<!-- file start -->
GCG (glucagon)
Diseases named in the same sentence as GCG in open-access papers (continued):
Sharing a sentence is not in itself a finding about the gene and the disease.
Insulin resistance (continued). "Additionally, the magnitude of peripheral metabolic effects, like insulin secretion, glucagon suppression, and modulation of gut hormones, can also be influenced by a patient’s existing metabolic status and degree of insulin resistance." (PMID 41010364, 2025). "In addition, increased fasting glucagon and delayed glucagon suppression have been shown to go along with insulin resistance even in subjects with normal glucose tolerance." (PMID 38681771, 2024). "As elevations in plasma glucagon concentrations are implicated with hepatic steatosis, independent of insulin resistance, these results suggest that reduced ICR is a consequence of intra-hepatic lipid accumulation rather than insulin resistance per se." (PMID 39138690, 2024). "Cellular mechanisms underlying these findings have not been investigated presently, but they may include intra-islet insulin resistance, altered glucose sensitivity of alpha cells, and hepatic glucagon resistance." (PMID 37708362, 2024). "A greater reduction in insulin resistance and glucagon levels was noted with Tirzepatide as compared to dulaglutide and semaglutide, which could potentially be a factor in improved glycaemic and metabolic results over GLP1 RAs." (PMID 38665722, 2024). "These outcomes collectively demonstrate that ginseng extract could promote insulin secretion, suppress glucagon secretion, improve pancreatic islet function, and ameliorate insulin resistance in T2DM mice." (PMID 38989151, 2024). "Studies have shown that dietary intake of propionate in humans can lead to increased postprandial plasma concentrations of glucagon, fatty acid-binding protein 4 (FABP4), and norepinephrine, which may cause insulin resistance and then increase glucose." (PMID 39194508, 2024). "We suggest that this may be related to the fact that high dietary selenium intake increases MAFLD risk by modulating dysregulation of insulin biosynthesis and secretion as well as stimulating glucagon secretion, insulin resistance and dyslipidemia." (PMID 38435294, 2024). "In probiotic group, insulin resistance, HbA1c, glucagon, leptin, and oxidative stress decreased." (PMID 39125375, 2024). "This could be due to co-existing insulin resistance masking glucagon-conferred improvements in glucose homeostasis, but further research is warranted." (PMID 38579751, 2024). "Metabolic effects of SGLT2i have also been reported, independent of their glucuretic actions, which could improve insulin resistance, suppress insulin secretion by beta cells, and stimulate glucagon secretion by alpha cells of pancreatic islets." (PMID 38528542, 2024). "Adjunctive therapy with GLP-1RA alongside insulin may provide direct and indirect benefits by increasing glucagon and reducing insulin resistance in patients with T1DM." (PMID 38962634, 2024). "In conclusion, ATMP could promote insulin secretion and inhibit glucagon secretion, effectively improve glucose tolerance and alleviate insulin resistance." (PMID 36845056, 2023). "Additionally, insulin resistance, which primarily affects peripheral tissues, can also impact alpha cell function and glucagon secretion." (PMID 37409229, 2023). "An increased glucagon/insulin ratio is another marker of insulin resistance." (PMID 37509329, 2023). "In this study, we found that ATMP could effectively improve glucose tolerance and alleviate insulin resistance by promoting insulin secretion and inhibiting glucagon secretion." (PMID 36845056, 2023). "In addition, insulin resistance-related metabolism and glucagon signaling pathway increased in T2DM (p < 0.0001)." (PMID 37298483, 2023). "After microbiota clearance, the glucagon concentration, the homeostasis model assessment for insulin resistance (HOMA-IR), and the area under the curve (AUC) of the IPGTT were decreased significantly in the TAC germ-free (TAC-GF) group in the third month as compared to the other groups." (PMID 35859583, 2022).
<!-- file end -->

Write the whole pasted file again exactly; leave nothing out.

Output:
GCG (glucagon)
Diseases named in the same sentence as GCG in open-access papers (continued):
Sharing a sentence is not in itself a finding about the gene and the disease.
Insulin resistance (continued). "Additionally, the magnitude of peripheral metabolic effects, like insulin secretion, glucagon suppression, and modulation of gut hormones, can also be influenced by a patient’s existing metabolic status and degree of insulin resistance." (PMID 41010364, 2025). "In addition, increased fasting glucagon and delayed glucagon suppression have been shown to go along with insulin resistance even in subjects with normal glucose tolerance." (PMID 38681771, 2024). "As elevations in plasma glucagon concentrations are implicated with hepatic steatosis, independent of insulin resistance, these results suggest that reduced ICR is a consequence of intra-hepatic lipid accumulation rather than insulin resistance per se." (PMID 39138690, 2024). "Cellular mechanisms underlying these findings have not been investigated presently, but they may include intra-islet insulin resistance, altered glucose sensitivity of alpha cells, and hepatic glucagon resistance." (PMID 37708362, 2024). "A greater reduction in insulin resistance and glucagon levels was noted with Tirzepatide as compared to dulaglutide and semaglutide, which could potentially be a factor in improved glycaemic and metabolic results over GLP1 RAs." (PMID 38665722, 2024). "These outcomes collectively demonstrate that ginseng extract could promote insulin secretion, suppress glucagon secretion, improve pancreatic islet function, and ameliorate insulin resistance in T2DM mice." (PMID 38989151, 2024). "Studies have shown that dietary intake of propionate in humans can lead to increased postprandial plasma concentrations of glucagon, fatty acid-binding protein 4 (FABP4), and norepinephrine, which may cause insulin resistance and then increase glucose." (PMID 39194508, 2024). "We suggest that this may be related to the fact that high dietary selenium intake increases MAFLD risk by modulating dysregulation of insulin biosynthesis and secretion as well as stimulating glucagon secretion, insulin resistance and dyslipidemia." (PMID 38435294, 2024). "In probiotic group, insulin resistance, HbA1c, glucagon, leptin, and oxidative stress decreased." (PMID 39125375, 2024). "This could be due to co-existing insulin resistance masking glucagon-conferred improvements in glucose homeostasis, but further research is warranted." (PMID 38579751, 2024). "Metabolic effects of SGLT2i have also been reported, independent of their glucuretic actions, which could improve insulin resistance, suppress insulin secretion by beta cells, and stimulate glucagon secretion by alpha cells of pancreatic islets." (PMID 38528542, 2024). "Adjunctive therapy with GLP-1RA alongside insulin may provide direct and indirect benefits by increasing glucagon and reducing insulin resistance in patients with T1DM." (PMID 38962634, 2024). "In conclusion, ATMP could promote insulin secretion and inhibit glucagon secretion, effectively improve glucose tolerance and alleviate insulin resistance." (PMID 36845056, 2023). "Additionally, insulin resistance, which primarily affects peripheral tissues, can also impact alpha cell function and glucagon secretion." (PMID 37409229, 2023). "An increased glucagon/insulin ratio is another marker of insulin resistance." (PMID 37509329, 2023). "In this study, we found that ATMP could effectively improve glucose tolerance and alleviate insulin resistance by promoting insulin secretion and inhibiting glucagon secretion." (PMID 36845056, 2023). "In addition, insulin resistance-related metabolism and glucagon signaling pathway increased in T2DM (p < 0.0001)." (PMID 37298483, 2023). "After microbiota clearance, the glucagon concentration, the homeostasis model assessment for insulin resistance (HOMA-IR), and the area under the curve (AUC) of the IPGTT were decreased significantly in the TAC germ-free (TAC-GF) group in the third month as compared to the other groups." (PMID 35859583, 2022).